Sunday January 16th, 2011

The exercise:

Today we write something that takes place: in the casino.

Finally got the towel rack up in the bathroom today. I'd get into how stupid the design of that thing is, but I've wasted enough energy on it already.


Lydia had stopped thinking at least an hour ago. Her body was on autopilot: fingers reached into the bucket resting on her lap, grasped a quarter, pulled it out, placed it in the slot machine, pulled the lever, repeat. If she didn't call it a night, or a morning, or whatever time of day it was, she was going to develop so much muscle in her right arm she wouldn't be able to walk straight.

But still she played, some tiny voice instructing her limbs that the next pull would earn her the jackpot. No, not the next one next one, the one after that. Just keep going, all right? You can't win if you don't play.

Casual gamblers, the ones who didn't have retirement plans based on dice or slots or cards, would stand and watch Lydia for a while before moving on. Some whispered quietly to each other, but none spoke directly to her. It was obvious she wasn't really there.

When, some eight or nine hours later, she finally did hit the jackpot, she didn't even notice. She just kept pulling quarters from the bucket, placing them into the machine, and pulling the lever.


Greg said...

I don't think towel racks get much design consideration as there's not much you can change about them. Which is probably why it's always almost impossible to screw them onto the wall :)
Heh, that kind of entrancement sounds about right for a slots-player, the machines are deliberately designed to get you into that frame of mind I think. I like the small details here, they really bring the scene to life (the small voice, the casual gamblers looking on).

In the casino
Charles Ascugimento, Head of Building Security, set his brimful cup of coffee down on a solid silver coaster, and coughed once. His manner clearly indicated that he was only coughing to make a point, and his guest, who was staring at the cup because the coffee had never so much as rippled as it was set down, jumped.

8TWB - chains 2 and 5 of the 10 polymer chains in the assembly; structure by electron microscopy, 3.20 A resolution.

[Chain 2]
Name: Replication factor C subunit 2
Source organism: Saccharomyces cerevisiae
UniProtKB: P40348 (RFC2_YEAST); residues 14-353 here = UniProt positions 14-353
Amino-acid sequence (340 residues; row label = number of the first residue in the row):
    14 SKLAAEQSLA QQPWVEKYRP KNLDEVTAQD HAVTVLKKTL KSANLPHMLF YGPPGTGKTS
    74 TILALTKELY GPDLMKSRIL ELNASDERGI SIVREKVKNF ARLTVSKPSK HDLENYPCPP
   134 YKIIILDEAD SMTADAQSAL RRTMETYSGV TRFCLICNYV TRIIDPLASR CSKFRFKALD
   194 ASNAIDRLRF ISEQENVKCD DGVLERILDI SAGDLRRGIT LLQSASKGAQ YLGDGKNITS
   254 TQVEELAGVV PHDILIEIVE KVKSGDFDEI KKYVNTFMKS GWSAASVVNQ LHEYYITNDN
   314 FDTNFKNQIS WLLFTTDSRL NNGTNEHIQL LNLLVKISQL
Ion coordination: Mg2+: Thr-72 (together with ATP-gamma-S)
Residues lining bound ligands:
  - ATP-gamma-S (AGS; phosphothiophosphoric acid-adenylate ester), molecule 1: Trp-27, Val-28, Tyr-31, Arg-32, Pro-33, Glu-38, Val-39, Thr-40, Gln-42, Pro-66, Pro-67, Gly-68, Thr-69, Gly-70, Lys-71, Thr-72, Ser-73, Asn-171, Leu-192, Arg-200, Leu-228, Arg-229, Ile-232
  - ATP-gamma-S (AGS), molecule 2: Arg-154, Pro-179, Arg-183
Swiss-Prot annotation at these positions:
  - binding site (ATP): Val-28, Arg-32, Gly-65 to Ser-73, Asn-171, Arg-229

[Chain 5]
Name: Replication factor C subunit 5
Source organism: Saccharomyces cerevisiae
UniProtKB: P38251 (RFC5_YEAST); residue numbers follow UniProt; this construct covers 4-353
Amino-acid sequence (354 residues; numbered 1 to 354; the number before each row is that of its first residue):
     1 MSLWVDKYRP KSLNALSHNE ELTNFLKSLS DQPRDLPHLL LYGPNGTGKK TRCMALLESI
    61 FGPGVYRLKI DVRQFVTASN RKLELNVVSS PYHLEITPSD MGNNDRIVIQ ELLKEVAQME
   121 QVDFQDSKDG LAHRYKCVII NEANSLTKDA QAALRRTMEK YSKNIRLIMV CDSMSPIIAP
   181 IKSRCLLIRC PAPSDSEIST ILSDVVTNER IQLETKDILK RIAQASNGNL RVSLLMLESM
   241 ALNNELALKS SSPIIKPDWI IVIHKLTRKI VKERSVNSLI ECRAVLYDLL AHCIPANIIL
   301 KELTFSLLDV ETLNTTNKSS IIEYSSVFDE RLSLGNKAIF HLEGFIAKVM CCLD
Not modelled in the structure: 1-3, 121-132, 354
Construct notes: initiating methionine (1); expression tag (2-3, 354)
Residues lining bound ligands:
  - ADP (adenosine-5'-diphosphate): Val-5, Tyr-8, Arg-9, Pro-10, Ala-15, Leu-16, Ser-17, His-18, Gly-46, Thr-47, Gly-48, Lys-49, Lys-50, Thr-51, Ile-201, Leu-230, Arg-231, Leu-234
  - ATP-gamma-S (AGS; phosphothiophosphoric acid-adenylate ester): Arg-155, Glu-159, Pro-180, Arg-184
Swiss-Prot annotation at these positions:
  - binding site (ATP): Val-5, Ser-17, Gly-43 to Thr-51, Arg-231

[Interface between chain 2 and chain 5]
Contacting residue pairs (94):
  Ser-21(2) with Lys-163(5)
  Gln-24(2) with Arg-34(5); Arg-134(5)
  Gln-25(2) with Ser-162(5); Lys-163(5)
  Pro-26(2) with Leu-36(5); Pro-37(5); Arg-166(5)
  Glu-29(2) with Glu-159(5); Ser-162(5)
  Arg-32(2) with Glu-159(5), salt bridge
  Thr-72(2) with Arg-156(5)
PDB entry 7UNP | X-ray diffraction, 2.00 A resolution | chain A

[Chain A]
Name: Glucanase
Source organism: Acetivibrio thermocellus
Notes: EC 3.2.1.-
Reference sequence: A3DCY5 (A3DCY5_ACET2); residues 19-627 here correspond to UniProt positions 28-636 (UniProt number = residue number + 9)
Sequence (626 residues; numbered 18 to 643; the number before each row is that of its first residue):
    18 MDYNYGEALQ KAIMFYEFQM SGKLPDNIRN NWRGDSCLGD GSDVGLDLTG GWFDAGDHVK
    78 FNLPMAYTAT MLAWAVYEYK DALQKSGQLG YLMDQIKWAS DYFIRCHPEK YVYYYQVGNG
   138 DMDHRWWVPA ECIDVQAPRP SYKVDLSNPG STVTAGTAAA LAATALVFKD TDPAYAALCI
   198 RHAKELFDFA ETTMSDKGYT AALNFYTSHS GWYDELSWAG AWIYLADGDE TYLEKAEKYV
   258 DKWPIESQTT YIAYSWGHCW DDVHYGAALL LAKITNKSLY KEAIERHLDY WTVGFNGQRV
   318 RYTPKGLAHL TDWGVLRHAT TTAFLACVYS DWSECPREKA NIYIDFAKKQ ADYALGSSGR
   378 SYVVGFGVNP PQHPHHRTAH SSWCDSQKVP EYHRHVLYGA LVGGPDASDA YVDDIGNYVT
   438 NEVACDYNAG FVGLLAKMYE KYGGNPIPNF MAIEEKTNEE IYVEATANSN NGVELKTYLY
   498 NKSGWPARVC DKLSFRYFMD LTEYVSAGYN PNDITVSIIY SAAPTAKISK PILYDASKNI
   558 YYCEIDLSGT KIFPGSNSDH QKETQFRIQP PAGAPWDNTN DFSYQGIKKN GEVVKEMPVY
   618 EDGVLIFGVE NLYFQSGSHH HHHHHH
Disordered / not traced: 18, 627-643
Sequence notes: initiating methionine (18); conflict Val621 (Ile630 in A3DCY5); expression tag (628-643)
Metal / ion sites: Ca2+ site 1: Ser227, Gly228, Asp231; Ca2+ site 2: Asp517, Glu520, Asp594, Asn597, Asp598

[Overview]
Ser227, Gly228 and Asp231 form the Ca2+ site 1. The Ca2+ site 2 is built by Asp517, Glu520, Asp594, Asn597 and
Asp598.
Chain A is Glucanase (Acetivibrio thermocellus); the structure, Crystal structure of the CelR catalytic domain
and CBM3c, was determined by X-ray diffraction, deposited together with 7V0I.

"You want to put a small Italian cottage on the sixteenth floor? In the Spidery rooms?" Charles put a depth of contempt into his voice that you could lose submarines in.
"Ah, I think you've chosen the wrong meaning of casino," said Lord Mordechai, whose gaze was drawn ineluctably back to the coffee cup.
"A gambling establishment then? That will require quite possibly more security."
"Well, that's why I'm here. I have permission from the building owners to install the casino, I have the funds to bankroll the casino, but apparantly if I want security I have to talk to you!"
Charles picked his cup up and sipped the coffee while Lord Mordechai, who realised that he'd risen to his feet and was shouting, sank back into his seat again.
"I can supply your security," said Charles. He set the cup down, again without even rippling the surface and pressed a silver mounted button on a panel on his desk. "Mistress will bring the terms and conditions in, and you may have a week to review them."
"A week?" Lord Mordechai might have continued, but the door to his right had opened and Mistress came in holding what looked like a four volume Encyclopedia set.
"Ah no," said Charles immediately. "Mr. Mordechai here wants to open a casino. He'll need the unabbreviated version."

Anonymous said...

This was a tougher one for me than I would have thought. Probably because I felt that most of what I would come up with would be sad or sordid.

Marc - you captured that melancholy very nicely. Such a sad scene.

Greg - Like the set up. I'm waiting for Bond to show up. Perhaps Austin Powers.